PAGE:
Some of you may have heard slight mutterings in the media regarding the recent Supreme Court decision that allows private companies to force their workers to sign mandatory arbitration agreements. It sounds pretty boring. Let me rephrase: The Supreme Court just gave private companies the power to treat their workers anyway way they want without any regard for federal, state or local laws.
The court decision was applied to three separate cases, all of which involved similar arguments where an employer violated state or federal labor laws. At least two of the cases involved an employers refusal to pay overtime as required by state laws. You would think this would be any easy one… If the law says they have to pay, they have to pay, right?
However, in all three cases, the employers simply refused to comply with these laws. OK, so this is where the employee takes the dispute to court, right?
Well in all three cases, the workers had signed arbitration agreements which according to the Federal Arbitration Act of 1925 means that the employees have to duke it out with their employers in private arbitration. That basically means the employee and the employer sit down to work out a “deal”. Of course the employer always has the leverage, like… “do you want to keep your job?”. Without the protection of the law, they really don’t have any other leverage.
In 1935 this had become such a pressing problem that Congress enacted the National Labor Relations Act, which provided the worker with the right to collectively arbitrate. In other words, in answer to that question about keeping a job the worker can now say, “do you want to keep producing?” Collective arbitration is what made the U.S. such a great place to work. You didn’t even need government regulation because entire crews can bargain with their employers on an equal footing.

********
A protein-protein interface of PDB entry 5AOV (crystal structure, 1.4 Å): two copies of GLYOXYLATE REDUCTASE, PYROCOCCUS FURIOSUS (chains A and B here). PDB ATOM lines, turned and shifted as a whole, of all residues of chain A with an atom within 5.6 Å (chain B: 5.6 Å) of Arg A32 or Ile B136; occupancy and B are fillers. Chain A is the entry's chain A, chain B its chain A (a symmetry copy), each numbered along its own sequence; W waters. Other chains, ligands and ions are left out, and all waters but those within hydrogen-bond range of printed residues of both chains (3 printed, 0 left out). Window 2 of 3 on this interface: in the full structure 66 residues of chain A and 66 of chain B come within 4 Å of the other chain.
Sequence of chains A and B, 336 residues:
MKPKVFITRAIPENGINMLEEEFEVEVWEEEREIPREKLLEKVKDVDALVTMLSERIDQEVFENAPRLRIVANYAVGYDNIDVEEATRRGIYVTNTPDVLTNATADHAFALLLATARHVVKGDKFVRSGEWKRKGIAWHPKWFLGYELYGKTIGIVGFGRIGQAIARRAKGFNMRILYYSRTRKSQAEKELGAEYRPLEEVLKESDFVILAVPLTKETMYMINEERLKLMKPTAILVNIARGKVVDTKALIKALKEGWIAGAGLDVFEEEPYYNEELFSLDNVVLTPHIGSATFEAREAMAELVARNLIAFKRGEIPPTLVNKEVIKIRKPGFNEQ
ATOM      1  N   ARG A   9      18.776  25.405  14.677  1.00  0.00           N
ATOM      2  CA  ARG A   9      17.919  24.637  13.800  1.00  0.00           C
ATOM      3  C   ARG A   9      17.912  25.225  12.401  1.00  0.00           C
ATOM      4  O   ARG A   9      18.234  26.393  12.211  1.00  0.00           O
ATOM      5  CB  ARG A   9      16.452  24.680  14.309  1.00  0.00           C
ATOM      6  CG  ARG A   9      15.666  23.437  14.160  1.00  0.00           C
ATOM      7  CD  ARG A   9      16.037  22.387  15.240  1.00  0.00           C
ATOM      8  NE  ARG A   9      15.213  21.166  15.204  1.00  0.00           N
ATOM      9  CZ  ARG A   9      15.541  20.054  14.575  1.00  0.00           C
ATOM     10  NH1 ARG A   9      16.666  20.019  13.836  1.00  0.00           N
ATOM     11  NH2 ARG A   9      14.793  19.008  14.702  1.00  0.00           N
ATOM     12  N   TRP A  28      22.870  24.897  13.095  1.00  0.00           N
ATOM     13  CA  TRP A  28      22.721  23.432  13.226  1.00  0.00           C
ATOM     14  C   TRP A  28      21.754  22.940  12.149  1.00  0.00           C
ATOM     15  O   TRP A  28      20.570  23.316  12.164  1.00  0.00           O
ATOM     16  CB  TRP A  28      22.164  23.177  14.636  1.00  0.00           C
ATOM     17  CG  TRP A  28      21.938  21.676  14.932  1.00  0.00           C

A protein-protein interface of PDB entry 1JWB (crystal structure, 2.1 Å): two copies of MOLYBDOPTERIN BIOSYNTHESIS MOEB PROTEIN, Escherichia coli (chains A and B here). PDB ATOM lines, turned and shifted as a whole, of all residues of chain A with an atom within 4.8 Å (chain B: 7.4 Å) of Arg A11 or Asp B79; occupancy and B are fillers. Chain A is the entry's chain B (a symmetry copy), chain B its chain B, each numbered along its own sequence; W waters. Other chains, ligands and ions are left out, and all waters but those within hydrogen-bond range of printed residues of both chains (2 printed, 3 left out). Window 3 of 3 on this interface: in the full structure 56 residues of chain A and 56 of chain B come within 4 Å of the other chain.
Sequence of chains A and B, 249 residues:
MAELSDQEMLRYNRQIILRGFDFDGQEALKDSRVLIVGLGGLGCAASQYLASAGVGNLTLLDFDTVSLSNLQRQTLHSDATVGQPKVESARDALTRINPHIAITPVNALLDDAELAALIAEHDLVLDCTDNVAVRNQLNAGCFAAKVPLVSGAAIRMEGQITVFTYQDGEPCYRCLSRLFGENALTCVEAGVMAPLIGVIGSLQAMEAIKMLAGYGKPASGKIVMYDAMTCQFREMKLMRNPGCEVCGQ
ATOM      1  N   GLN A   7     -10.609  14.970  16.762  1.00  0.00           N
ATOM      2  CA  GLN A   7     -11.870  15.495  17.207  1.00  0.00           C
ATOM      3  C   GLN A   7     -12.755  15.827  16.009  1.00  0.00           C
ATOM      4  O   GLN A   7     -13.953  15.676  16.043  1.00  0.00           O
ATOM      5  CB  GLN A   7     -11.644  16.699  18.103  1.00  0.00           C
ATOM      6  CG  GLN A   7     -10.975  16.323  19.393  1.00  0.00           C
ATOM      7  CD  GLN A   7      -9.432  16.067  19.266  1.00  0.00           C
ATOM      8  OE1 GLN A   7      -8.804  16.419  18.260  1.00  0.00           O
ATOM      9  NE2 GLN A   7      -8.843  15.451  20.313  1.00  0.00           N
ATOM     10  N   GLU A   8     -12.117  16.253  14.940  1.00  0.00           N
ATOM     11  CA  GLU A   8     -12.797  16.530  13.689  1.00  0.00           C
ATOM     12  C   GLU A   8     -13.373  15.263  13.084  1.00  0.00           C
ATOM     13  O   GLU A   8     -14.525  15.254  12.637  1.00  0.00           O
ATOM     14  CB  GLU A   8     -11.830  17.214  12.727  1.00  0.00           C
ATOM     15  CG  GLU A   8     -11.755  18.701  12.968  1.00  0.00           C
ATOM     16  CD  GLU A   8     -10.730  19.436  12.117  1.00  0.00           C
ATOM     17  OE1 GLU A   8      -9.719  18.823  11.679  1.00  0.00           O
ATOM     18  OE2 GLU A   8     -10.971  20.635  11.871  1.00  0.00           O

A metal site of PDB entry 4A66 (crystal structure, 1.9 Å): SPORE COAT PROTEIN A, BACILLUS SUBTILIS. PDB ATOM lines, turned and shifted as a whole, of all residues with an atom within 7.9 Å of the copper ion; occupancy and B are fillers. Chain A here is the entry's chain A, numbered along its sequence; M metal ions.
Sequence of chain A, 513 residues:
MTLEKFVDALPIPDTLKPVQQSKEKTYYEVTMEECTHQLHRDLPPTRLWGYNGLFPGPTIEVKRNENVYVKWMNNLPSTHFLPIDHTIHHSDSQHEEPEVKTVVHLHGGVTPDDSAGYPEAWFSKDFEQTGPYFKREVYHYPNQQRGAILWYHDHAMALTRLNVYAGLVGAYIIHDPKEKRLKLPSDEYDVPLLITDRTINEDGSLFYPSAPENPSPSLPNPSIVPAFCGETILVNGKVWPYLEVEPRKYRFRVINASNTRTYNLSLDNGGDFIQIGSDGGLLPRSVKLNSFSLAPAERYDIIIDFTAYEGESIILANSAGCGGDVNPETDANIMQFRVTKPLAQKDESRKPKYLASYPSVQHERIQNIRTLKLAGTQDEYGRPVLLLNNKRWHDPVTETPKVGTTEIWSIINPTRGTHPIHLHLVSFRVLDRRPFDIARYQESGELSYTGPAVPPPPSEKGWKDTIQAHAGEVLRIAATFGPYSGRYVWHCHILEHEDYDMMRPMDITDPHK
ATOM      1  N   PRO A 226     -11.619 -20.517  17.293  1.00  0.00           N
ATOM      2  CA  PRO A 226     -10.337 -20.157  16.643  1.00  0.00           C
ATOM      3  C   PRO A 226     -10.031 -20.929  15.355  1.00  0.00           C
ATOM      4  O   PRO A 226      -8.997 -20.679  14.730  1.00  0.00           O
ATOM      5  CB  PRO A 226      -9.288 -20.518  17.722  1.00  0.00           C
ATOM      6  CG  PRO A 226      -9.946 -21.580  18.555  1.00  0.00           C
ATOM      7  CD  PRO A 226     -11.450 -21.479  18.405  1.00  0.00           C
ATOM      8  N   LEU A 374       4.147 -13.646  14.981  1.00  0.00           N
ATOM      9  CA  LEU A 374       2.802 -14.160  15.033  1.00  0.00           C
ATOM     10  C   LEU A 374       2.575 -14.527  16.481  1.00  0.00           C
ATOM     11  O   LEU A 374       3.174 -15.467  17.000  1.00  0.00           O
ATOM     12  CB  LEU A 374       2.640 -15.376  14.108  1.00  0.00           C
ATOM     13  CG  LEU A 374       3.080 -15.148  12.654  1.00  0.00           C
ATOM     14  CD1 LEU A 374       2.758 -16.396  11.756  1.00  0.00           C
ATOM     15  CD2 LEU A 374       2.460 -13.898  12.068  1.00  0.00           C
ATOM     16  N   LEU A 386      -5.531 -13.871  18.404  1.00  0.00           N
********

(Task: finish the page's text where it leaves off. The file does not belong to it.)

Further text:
But in recent years, some companies have started adding a clause to their arbitration agreements saying that workers can only arbitrate as individuals, not collectively. But isn’t that a violation of the National Labor Relations Act? Why, yes it is but underpaying workers is also a violation of law so why would this be any different? The challenge is finding a way to enforce the laws and to do that you have to take it to court, but wait… they CAN’T take it to court because of the arbitration agreement.
So in 2018, the four liberal members of the Supreme Court, while judging appeals, tried to make the case that the provision in the National Labor Relations Act to allow collective arbitration supersedes FAA’s command to enforce arbitration agreements. This was essentially the only path back to any kind of leverage a worker might have.
But the majority opinion, led by Neil Gorsuch, stated that the NLRA only provided the right to collectively bargain, not to supersede the FAA. The contention is that this interpretation is too literal, which does make sense… Think about it, Congress in 1935 obviously didn’t take in to consideration the possibility that a company would simply write a clause in their arbitration agreements that puts them beyond the reach of very law they were enacting.
Nevertheless, all three cases were decided on a soft argument that because 77 years passed from the enactment of the NLRA to the first case where it was used to challenge the FAA, the legitimacy of the challenge is “doubtful”. The conservatives took the “when in doubt go with what is clear” option, saying that the FAA clearly forces arbitration, with no option to appeal. Then they took a quick lean on the “don’t legislate from the bench” argument, even admitting that while the decision may not result in the best policy, a different decision would require a different law.
So from a technical stand point, I can understand the decision but from a moral stand point it’s pretty disappointing, especially given how “arguable” the decision is and how significant the impact will be.